EDMONTON—It’s budget day in Alberta, but Finance Minister Joe Ceci has already announced the biggest piece of bad news.
Ceci has said the oil-reliant province will confirm a budget deficit in excess of $10 billion.
But he says the budget will also include updated details on job creation and economic diversification strategies.
The prolonged slump in oil prices has resulted in tens of thousands of job losses in Alberta and placed pressure on Ceci and Premier Rachel Notley to cut spending to avoid skyrocketing debt.
Ceci and Notley have said that some new programs will be delayed or spread over a longer time, but that front-line jobs will not be cut.
An accelerated $34-billion infrastructure program is to continue.
The government also plans to spend an additional $500 million or more in seniors housing.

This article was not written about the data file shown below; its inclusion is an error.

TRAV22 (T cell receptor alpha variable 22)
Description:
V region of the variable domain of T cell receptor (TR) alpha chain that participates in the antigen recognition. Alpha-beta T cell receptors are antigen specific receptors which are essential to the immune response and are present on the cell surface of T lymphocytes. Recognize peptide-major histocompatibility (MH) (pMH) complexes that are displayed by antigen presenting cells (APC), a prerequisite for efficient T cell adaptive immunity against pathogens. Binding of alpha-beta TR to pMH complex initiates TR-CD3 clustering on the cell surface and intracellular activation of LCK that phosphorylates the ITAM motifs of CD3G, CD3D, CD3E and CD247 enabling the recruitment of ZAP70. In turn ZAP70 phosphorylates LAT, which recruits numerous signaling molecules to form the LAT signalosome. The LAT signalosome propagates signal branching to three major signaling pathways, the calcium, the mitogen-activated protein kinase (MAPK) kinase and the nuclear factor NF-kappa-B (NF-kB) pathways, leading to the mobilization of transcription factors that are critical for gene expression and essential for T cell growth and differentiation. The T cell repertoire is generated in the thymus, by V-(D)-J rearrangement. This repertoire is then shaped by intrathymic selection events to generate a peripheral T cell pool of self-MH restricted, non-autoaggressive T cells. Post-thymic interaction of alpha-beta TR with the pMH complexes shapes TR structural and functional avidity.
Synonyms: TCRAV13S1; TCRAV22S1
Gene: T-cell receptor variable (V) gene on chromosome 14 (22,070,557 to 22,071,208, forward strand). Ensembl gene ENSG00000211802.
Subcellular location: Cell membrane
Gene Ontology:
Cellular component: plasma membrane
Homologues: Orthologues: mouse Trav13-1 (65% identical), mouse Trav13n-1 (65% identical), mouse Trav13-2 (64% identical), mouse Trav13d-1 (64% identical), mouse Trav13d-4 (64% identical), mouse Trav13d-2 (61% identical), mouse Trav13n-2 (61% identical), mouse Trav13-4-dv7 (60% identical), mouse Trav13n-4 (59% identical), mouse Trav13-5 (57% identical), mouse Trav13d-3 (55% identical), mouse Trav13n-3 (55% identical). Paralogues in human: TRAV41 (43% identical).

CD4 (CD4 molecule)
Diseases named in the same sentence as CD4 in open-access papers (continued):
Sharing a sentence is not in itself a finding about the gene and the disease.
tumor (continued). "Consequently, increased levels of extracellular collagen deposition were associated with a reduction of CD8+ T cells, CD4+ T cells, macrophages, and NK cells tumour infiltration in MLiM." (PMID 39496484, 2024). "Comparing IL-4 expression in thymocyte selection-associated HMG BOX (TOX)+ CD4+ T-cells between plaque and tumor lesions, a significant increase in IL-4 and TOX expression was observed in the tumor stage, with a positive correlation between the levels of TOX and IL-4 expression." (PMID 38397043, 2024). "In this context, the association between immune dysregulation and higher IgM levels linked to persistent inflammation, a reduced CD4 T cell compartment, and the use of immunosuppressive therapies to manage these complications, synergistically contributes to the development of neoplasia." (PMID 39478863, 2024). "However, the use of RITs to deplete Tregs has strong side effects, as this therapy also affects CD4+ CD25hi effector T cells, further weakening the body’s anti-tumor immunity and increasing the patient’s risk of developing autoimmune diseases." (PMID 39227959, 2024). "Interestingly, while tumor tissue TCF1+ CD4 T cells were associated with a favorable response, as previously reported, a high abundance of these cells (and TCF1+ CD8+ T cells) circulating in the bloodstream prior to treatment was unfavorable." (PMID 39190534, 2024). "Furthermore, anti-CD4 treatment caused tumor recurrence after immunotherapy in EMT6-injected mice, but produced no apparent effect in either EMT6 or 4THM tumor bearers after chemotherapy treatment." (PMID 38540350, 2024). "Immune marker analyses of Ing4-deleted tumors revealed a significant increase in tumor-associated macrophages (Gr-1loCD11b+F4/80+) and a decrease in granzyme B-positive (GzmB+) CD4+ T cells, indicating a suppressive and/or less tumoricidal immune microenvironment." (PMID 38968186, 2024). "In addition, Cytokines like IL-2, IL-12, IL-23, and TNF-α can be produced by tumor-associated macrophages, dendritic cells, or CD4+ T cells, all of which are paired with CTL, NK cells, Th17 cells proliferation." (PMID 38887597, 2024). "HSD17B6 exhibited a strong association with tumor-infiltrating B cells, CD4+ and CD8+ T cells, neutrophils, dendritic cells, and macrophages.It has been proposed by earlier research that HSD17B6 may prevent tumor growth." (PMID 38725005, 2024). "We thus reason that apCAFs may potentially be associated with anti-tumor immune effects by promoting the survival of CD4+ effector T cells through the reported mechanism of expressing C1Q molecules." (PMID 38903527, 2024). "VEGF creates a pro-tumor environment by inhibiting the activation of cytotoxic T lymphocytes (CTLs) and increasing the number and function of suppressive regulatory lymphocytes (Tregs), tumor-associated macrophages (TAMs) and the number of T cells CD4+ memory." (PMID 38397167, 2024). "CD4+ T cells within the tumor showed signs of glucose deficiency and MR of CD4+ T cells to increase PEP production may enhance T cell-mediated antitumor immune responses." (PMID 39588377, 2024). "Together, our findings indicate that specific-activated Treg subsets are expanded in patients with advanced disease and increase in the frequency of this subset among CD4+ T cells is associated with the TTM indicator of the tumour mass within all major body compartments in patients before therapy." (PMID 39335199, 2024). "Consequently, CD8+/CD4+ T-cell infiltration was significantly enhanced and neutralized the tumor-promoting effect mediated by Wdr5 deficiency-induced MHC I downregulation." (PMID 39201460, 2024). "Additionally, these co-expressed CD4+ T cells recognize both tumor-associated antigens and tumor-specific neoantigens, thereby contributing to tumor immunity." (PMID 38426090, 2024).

Notley has said making deep cuts would only make a bad situation worse.
The low prices have dampened the bottom lines of energy producing provinces across the country.
The government of Newfoundland and Labrador, another province heavily reliant on energy income, is also to table a budget Thursday. Tax hikes, job losses and spending cuts are among grim expectations as the oil price slide takes its toll there as well.
West Texas Intermediate, the benchmark price for oil, fell below US$30 a barrel in January, but has recovered slightly and hovers in the low $40s. It was more than US $100 a barrel in the summer of 2014.
Notley’s provincewide TV address last week revealed this year’s resource revenue will total $1.4 billion compared with almost $9 billion in the 2014-15 budget year.
The budget is also to include details of a new carbon tax set to begin Jan. 1.
It’s part of Alberta’s climate-change plan and is to provide incentives to go greener by increasing the cost of everything from gas at the pumps to home heating and electricity.
The tax is expected to bring in $3 billion a year, but the government plans to give rebates to low and middle-income Albertans.
Opposition Wildrose Leader Brian Jean says the government needs to rethink the tax given the sluggish economy. Ric McIver of the PCs says it’s time to bring in a plan to get Alberta’s books back in balance.